Graphics

Menu Screen Test

Just a quick update today: I’ve been messing around with various ideas for the game’s menu screen and finally settled on something that I feel suits the style pretty well.
In keeping with the late ‘80s/early ‘90s vibe, I’ve mocked up this handheld game console as the menu system. This is where the player will be able to load and save their progress as well as adjust the game’s settings.

Menu Screen Test


The Culvert

As the kids try to make their way into the haunted theme park they realize they can’t just bust in through the main entrance. Looking for alternate ways to get inside, they come across a culvert that seems to lead straight where they’re heading.

Outside the culvert
 
Inside the culvert
And just like any self-respecting teenage horror movie victims participants, they (of course!) decide to enter the darkness…



2.5D Depth Compositing

Psst… wanna hear a secret? In an earlier incarnation of Fatal Attractions the game had a different name: It was known as Libera Me.
Libera Me never really got past the tech demo stage. But a key element of the game’s tech was its 2.5D compositing. The idea here is to have pre-rendered background images which contain information about each pixel’s depth. Through some clever shader tricks this allows us to perform several graphical feats that usually require full 3D scenes:

  • Depth compositing
  • 3D lighting
  • 3D shadows

This concept was used heavily in the earlier Resident Evil games.

I’ve decided to revive this technology for Fatal Attractions. The cool thing is that the entire background scene as well as the character are just billboard sprites; that makes for a whopping 4 (!) polygons being rendered in the clips below!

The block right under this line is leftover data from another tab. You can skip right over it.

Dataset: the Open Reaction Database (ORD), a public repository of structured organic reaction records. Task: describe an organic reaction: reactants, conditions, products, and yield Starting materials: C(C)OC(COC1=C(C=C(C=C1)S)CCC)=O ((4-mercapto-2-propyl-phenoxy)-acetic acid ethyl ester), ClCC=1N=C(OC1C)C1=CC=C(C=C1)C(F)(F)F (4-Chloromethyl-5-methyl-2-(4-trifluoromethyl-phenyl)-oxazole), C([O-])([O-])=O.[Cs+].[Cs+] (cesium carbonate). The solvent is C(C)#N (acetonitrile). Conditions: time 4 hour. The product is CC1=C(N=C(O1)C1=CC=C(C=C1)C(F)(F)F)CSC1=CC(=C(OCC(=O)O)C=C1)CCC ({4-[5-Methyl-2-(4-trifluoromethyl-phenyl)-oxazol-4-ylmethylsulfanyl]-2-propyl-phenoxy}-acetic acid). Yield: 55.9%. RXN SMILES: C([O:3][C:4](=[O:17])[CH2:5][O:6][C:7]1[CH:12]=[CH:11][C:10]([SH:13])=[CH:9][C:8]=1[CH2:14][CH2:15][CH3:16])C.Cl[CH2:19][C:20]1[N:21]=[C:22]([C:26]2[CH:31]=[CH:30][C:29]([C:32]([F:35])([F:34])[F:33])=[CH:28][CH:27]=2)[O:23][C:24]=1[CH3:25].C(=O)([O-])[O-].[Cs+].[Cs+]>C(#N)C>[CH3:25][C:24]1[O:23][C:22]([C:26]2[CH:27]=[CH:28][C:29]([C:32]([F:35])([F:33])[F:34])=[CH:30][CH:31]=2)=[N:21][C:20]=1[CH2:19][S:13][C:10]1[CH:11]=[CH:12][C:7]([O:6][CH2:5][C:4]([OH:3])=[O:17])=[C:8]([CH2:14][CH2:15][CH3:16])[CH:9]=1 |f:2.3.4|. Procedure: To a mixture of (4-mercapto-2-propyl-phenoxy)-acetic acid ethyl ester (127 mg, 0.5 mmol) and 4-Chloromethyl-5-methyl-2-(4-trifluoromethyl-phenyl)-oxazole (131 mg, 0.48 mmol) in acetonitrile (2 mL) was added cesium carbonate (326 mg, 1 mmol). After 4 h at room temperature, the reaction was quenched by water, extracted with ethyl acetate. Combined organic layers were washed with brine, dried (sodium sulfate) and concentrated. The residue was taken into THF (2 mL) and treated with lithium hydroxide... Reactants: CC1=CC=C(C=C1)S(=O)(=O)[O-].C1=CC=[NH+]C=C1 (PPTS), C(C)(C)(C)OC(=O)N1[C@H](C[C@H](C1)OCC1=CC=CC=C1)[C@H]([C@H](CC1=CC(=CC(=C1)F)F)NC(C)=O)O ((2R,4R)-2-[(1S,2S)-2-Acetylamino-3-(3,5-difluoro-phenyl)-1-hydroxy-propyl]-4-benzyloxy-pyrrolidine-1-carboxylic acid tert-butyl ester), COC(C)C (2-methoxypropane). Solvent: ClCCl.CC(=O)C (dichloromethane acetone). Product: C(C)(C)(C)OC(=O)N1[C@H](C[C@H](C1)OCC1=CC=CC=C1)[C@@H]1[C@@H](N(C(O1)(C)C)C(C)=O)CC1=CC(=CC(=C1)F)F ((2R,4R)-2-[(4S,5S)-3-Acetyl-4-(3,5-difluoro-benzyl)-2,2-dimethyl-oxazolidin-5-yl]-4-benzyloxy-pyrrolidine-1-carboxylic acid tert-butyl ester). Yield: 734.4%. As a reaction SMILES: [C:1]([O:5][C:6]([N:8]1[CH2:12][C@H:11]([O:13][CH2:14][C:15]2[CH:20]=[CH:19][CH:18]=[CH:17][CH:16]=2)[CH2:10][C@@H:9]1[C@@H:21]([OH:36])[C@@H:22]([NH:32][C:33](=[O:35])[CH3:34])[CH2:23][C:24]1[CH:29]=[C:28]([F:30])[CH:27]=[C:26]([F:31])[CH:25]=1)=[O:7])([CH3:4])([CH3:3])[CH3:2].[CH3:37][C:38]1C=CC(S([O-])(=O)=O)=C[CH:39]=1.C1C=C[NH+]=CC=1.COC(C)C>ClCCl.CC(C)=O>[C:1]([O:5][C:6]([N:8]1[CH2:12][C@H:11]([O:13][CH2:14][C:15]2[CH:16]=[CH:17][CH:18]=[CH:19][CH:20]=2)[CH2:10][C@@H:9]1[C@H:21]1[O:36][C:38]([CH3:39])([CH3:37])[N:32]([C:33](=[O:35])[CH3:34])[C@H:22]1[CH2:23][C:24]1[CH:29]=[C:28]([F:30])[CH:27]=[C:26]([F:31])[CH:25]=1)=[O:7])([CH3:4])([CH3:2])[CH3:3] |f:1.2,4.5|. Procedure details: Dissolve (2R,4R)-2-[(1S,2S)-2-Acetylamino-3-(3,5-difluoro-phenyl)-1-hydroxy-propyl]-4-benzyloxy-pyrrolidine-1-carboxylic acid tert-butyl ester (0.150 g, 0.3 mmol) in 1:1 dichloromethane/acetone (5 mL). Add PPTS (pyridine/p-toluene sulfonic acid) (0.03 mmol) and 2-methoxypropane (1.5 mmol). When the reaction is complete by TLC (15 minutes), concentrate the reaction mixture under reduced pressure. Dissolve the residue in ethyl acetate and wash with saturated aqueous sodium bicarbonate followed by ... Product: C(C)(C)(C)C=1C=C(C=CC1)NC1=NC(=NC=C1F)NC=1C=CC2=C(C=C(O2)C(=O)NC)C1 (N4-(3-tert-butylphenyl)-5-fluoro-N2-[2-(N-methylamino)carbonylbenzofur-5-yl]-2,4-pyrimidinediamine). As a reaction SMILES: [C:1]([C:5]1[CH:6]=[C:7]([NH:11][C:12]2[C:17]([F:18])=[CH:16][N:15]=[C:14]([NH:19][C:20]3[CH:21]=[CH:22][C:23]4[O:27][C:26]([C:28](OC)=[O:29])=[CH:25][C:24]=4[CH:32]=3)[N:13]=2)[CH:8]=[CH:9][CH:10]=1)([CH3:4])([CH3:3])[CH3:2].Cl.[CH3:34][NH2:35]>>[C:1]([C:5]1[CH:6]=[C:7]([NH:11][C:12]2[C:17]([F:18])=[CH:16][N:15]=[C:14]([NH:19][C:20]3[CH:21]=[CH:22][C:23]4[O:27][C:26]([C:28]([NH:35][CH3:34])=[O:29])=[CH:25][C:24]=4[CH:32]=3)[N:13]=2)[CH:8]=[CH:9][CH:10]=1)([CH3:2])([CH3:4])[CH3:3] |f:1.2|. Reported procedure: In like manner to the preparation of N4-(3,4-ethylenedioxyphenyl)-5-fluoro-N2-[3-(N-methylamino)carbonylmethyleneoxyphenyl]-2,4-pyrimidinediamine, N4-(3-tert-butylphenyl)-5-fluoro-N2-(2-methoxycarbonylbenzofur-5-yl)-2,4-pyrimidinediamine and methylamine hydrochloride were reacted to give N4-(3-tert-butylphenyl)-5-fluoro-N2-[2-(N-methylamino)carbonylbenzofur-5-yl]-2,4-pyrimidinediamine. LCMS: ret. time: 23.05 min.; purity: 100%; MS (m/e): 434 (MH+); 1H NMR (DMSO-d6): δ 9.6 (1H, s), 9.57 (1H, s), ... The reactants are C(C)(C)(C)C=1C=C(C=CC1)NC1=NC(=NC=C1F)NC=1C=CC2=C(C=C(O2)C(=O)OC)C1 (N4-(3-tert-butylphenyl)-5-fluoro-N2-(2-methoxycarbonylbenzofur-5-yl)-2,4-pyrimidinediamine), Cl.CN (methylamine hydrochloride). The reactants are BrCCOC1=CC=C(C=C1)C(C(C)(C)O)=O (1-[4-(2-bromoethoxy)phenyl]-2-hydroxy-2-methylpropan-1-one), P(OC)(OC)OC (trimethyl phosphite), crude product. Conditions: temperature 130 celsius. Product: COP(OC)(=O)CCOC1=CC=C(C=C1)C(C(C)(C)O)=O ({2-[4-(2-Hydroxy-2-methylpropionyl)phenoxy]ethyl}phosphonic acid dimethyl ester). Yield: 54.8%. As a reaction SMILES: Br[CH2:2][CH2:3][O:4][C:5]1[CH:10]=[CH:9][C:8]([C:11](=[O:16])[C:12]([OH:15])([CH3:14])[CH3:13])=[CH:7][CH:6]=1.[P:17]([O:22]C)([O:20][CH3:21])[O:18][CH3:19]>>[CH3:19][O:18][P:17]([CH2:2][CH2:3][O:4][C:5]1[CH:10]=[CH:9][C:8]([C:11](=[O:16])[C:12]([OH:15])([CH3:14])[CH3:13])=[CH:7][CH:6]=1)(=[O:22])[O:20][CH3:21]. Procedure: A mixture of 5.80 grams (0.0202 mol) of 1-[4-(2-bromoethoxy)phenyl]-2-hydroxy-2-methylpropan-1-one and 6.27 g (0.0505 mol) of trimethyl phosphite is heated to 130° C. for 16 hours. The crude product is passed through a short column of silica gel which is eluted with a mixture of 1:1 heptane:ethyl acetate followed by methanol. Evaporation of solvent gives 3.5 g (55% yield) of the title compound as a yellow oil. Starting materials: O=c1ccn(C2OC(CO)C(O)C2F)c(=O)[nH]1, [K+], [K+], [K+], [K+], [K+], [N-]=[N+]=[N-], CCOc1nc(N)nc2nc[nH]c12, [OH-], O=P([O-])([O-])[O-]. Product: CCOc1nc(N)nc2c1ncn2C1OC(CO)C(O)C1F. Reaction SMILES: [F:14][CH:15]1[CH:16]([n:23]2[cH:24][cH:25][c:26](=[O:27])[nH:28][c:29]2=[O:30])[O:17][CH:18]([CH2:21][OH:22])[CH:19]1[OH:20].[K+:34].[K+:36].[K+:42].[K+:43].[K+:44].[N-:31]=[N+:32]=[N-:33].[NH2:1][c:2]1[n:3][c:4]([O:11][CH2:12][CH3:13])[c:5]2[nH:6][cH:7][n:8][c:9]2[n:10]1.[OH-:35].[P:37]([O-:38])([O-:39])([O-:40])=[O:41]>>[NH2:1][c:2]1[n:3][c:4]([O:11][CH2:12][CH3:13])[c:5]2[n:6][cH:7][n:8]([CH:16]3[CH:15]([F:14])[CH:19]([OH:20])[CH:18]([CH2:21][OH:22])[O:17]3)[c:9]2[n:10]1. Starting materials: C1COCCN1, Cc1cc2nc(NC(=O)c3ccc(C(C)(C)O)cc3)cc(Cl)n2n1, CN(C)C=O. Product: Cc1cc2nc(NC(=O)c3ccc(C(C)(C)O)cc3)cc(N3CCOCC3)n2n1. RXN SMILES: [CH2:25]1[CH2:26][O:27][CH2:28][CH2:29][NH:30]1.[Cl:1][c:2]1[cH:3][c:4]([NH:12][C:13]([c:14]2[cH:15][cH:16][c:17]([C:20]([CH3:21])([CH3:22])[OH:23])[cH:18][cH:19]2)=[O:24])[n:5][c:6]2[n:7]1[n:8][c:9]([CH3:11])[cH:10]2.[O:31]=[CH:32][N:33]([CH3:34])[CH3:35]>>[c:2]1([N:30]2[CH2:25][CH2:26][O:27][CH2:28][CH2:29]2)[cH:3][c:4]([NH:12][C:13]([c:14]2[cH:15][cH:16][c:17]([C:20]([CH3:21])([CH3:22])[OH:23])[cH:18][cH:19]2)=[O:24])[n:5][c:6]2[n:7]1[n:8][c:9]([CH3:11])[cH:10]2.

The 2.5D depth compositing is implemented via custom shaders and provides correct depth occlusion, as seen in this short clip when the character walks towards the background and ends up behind the tomb stones:

Traditionally this kind of depth compositing would require a fairly elaborate setup of masks and/or occluder geometry. Not so with 2.5D compositing where we get the occlusion for free without any extra effort.

But wait, there’s more! Here we can see a real-time directional light casting shadows from a 2D sprite onto a 2D background… and thanks to 2.5D depth compositing we get correct 3D shadows just like in a proper 3D scene:

Of course we’re not limited to static light sources – we can even move a light around. Here we have a dynamic point light moving around and lighting up just the appropriate region of the scene. Also note how the character sprite casts proper shadows onto the background geometry.

I plan to use the dynamic 2.5D lighting to allow the player to investigate using a flash light as well as other sources of light. Of course dynamic shadows will also have their place.

Unfortunately the video compression made a bit of a mess with the image quality, so here’s how the background render is meant to look:

The spooky cemetery



The Haunted Mansion

Working on the engine at the moment. That and the VHS Look post-processing shaders have been keeping me busy lately. It’s hard to find a good compromise there: On the one hand I want the game to have the authentic look of an old VHS tape that’s been watched too many times. But then again I’ve put so much work into the background art and this gets all but ruined by the VHS artifacts.